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It is a truism that government policies create, shape, promote or diminish revenue and profit potential of all telecommunications endeavors.

And it might happen that future regulator decisions on how much spectrum to allocated, and what licensing policies to use, will profoundly shape the future development of the global telecom industry.

Consider only the matter of spectrum scarcity. Some argue service provider and regulator actions have created spectrum scarcity, which in turn has created higher prices for consumer services. The evidence is provided by Wi-Fi, many would argue.

The way to promote competition and innovation, and eliminate scarcity, is to release more spectrum on an unlicensed basis, some argue.

Of course, there are direct contestant implications. More unlicensed spectrum would promote innovation, but also would favor application providers and others for whom “spectrum controlled by mobile or other service providers” is a cost of doing business.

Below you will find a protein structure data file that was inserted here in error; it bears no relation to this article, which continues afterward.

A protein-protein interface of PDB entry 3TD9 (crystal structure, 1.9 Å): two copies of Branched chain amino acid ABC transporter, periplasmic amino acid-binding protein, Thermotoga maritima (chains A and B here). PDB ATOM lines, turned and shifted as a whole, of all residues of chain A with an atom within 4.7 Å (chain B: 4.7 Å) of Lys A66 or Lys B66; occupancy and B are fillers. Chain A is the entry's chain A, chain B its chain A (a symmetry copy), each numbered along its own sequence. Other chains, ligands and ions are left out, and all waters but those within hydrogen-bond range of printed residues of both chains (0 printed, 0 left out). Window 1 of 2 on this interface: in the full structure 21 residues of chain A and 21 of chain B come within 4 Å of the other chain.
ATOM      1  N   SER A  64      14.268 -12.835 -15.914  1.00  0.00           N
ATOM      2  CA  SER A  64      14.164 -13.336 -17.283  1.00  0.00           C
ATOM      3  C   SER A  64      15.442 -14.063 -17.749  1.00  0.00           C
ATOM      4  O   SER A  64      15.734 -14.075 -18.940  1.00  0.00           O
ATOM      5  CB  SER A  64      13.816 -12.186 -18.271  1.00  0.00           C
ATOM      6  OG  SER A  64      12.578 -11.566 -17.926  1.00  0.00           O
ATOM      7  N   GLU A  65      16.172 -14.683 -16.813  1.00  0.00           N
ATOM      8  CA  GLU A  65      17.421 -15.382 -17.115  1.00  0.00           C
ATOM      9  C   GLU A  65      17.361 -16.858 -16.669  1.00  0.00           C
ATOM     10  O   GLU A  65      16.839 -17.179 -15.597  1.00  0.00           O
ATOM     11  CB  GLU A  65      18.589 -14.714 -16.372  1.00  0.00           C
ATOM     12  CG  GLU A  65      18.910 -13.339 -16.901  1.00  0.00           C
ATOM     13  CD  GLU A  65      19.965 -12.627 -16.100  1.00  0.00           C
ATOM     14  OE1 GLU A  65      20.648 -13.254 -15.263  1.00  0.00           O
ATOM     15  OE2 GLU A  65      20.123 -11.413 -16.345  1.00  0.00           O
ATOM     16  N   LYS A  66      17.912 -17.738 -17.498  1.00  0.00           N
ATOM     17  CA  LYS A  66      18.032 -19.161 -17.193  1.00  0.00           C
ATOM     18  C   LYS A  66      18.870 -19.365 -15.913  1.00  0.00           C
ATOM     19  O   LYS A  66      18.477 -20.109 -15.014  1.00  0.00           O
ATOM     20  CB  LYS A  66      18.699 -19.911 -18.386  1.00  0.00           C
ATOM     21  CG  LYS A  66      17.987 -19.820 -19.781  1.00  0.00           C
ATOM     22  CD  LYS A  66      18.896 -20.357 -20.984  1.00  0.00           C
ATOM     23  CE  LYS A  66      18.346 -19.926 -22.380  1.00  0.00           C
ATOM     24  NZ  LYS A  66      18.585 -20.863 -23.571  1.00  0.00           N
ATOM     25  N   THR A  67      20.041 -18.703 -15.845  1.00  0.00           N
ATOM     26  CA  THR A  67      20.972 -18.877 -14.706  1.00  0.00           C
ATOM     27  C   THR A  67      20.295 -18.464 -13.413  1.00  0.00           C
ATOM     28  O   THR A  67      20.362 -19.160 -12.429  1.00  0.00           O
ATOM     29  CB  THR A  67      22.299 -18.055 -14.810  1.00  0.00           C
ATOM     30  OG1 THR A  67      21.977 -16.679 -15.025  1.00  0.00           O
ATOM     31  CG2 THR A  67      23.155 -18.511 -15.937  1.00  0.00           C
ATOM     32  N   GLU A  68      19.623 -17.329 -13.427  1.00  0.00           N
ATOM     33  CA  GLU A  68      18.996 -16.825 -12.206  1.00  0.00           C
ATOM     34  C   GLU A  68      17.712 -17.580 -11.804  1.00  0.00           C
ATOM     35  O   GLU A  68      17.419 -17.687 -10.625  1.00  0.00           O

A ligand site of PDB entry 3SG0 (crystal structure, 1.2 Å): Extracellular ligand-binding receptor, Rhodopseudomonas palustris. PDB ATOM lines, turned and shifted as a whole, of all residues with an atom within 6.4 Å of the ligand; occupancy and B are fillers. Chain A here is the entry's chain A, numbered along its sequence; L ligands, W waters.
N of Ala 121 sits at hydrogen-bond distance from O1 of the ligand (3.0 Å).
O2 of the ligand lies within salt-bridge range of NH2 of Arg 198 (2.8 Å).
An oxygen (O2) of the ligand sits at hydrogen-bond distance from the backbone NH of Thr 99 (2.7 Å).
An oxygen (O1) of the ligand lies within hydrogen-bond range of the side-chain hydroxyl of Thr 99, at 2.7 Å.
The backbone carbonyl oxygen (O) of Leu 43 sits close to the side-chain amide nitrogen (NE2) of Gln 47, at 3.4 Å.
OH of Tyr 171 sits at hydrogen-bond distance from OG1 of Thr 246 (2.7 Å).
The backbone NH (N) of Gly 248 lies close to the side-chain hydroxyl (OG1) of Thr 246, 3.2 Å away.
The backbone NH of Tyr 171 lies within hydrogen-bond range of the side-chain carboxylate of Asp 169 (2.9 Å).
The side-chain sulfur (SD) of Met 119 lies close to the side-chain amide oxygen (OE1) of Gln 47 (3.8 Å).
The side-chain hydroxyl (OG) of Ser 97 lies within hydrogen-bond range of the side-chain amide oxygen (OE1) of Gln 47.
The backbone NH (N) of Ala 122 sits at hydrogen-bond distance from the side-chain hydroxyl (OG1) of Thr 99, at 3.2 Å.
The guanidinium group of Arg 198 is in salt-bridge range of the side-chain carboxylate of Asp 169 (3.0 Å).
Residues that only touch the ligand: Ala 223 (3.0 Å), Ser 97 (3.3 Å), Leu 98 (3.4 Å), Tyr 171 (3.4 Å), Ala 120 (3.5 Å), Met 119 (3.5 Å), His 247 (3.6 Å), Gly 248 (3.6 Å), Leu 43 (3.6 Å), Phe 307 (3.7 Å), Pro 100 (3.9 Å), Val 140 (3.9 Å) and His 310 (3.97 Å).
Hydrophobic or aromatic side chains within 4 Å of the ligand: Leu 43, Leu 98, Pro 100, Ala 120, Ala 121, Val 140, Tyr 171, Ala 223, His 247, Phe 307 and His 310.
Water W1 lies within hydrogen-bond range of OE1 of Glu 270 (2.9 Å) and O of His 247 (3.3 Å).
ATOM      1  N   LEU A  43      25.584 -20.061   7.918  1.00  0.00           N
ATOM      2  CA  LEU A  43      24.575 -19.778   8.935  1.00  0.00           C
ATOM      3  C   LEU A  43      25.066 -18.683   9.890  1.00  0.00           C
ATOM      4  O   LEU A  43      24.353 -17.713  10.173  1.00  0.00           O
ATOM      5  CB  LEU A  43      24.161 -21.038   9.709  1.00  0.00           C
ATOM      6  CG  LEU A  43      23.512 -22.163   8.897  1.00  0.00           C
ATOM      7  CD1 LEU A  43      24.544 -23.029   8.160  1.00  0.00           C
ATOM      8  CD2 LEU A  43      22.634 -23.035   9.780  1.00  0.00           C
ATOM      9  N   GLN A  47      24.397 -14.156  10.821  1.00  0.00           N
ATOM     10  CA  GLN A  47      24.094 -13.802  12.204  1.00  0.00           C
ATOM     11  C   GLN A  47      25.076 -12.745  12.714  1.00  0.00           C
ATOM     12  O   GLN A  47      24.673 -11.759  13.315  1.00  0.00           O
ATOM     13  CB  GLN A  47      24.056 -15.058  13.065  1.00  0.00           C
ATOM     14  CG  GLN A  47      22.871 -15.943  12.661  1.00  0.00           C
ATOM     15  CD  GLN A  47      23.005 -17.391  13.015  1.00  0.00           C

Conversely, some might argue, more unlicensed spectrum would put additional pressure on mobile, satellite and other service providers, as application and device suppliers could connect their users directly to the Internet, without the intervention of a mobile, satellite or other Internet service provider.

So the matter of “additional spectrum” availability means stakes are very high, indeed. Perhaps that is among the reasons some ISPs are moving quickly to reduce reliance on revenue from the Internet access business.

AT&T, for example, might experience radical changes in revenue sources if its acquisitions of DirecTV, Iusacell and Nextel Mexico are approved. Among those changes is a huge boost in business customer revenue and a dramatic decrease on reliance on consumer revenues overall.

That obviously would reduce exposure to big changes in Internet access business conditions.

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